New Hip doc ex­plores Downie’s ‘best case sce­nario’


TORONTO A frank dis­cus­sion about the “best case sce­nario” for Gord Downie af­ter his brain can­cer di­ag­no­sis and the singer’s strug­gle to live up to ex­pec­ta­tions as the Trag­i­cally Hip mounted last sum­mer’s farewell tour are among the most pow­er­ful mo­ments in the new doc­u­men­tary “Long Time Run­ning.”

The con­tem­pla­tive film by di­rec­tors Jen­nifer Baich­wal and Ni­cholas de Pencier pre­miered Wed­nes­day night at the Toronto In­ter­na­tional Film Fes­ti­val ahead of a na­tion­wide lim­ited the­atri­cal re­lease, with screen­ings sched­uled for Thurs­day and Mon­day. It will also air on CTV on Nov. 12 and be­gin stream­ing on CraveTV the fol­low­ing day.

“Long Time Run­ning” con­firms the Kingston, Ont., band al­ways con­sid­ered the string of 2016 con­certs to be their last, even though the group was ret­i­cent to ac­knowl­edge that re­al­ity.

“It’s kind of over for ev­ery­body, and that’s kind of a lot to bear, I think,” says Pa­trick Downie in the film, as he re­calls learn­ing of his brother’s di­ag­no­sis.

But there are sprin­kles of lev­ity amidst all the dark­ness, in­clud­ing a scene in which Downie pol­ishes his boots while stripped down to his un­der­pants.

“It’s a nightly thing. I’ve done this my whole ca­reer,” he re­as­sures the cam­era.

Here are some other high­lights gleaned from “Long Time Run­ning”:

THE DI­AG­NO­SIS: The film tack­les the 53-year-old front­man’s health early on, with Downie re­flect­ing on how he felt when told he had glioblas­toma — the most com­mon and ag­gres­sive type of tu­mour to start in the brain. Neu­ro­sur­geon DJ Cook says he ex­cised the bulk of the tu­mour af­ter ex­ten­sive talks with Downie about his wishes. “What would you pre­fer: liv­ing with­out be­ing able to speak, or have new mem­o­ries, but have more time with your fam­ily,” Cook asked the singer, “or should we limit things and ul­ti­mately give you less time on Earth, but have higher qual­ity?” He says Downie chose a full tem­po­ral lobec­tomy, which gave him a “best case sce­nario” of five years of sur­vival.

MEM­ORY PROB­LEMS: Pre­par­ing to per­form live pre­sented Downie with huge chal­lenges. “I ac­tu­ally couldn’t re­mem­ber a damn thing. I think I started to cry,” the singer says of the first tour re­hearsal. Dave (Billy Ray) Koster, the Hip’s tech­ni­cal di­rec­tor, re­calls Downie’s strug­gles with “My Mu­sic at Work,” a song which re­peats its ti­tle in the lyrics 18 times. “He would look at me and say, ‘Billy, what’s that line called?’ and then he would write it down,” Koster says. Downie ul­ti­mately used six teleprompters to help him get through the con­certs.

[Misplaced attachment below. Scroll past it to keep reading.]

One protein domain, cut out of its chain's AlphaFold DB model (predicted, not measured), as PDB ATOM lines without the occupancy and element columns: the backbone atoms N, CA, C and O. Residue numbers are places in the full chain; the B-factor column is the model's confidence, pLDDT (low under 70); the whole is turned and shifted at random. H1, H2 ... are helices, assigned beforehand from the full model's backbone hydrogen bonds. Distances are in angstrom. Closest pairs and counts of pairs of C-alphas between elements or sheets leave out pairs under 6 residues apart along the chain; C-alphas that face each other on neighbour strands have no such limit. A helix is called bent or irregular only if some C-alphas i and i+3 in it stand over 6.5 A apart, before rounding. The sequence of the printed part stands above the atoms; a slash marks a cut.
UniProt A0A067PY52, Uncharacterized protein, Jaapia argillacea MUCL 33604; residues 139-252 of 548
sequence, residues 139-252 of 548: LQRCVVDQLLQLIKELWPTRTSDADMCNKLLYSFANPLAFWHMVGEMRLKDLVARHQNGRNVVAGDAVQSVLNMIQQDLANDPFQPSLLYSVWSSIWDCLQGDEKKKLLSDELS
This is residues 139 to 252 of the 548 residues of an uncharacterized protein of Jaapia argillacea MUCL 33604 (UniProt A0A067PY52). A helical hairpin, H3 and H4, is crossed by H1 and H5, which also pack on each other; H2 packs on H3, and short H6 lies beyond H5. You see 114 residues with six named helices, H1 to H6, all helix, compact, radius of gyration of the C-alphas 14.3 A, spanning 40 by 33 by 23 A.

MU­SIC THAT WORKED: Sur­pris­ingly, Downie says he’d clear his mind by lis­ten­ing to hits from pop brothers the Bee Gees, who he cred­ited as one of his guilty plea­sures. “It would be like, the Bee Gees, who are my se­cret. Ya know — it’s not a band that you’re sup­posed to (like) — but god, I love them,” Downie bash­fully says be­fore launch­ing into a ren­di­tion of one of their songs.

DOWNIE’S KISSES: Some fans seemed be­fud­dled by Downie’s pen­chant for kiss­ing his band­mates on the lips at each con­cert. The singer un­abashedly ad­dresses the un­usual show of af­fec­tion in the doc. “It went from hugs a bunch of years ago and it’s just grown and grown and grown,” he says. “These last ones were just me not let­ting go. I’ve got my arms around Rob­bie (Baker) and I’m just kiss­ing the ear.”

DEEP CUTS: One of the high­lights of the tour was hear­ing the Hip dig into their cat­a­logue to per­form rar­i­ties and lesser-known songs. Many fans knew those tracks by heart but the band ad­mits they needed a re­fresher. “I said, ‘There’s some records where it’s go­ing to be a chal­lenge to get two songs we know well,’” gui­tarist Paul Lan­glois re­mem­bers. “I think the con­cept re­ally arose be­cause of the fairly good pos­si­bil­ity that this would be the last one.”

THE FI­NAL SHOW: Stand­ing in a packed sta­dium, with mil­lions of Cana­di­ans watch­ing on tele­vi­sion, Downie says he in­ex­pli­ca­bly lost his past in­hi­bi­tions and the ner­vous­ness he usu­ally ex­pe­ri­enced in front of cam­eras. “I was hav­ing none of those sen­sa­tions,” he says. “But then I re­al­ized, I haven’t said any­thing.” Downie says that thought was what in­spired his im­pas­sioned ad­dress about the plight of In­dige­nous peo­ple in Canada.


Gord Downie per­forms at Medicine Hat’s Canalta Cen­tre in Septem­ber 2015.

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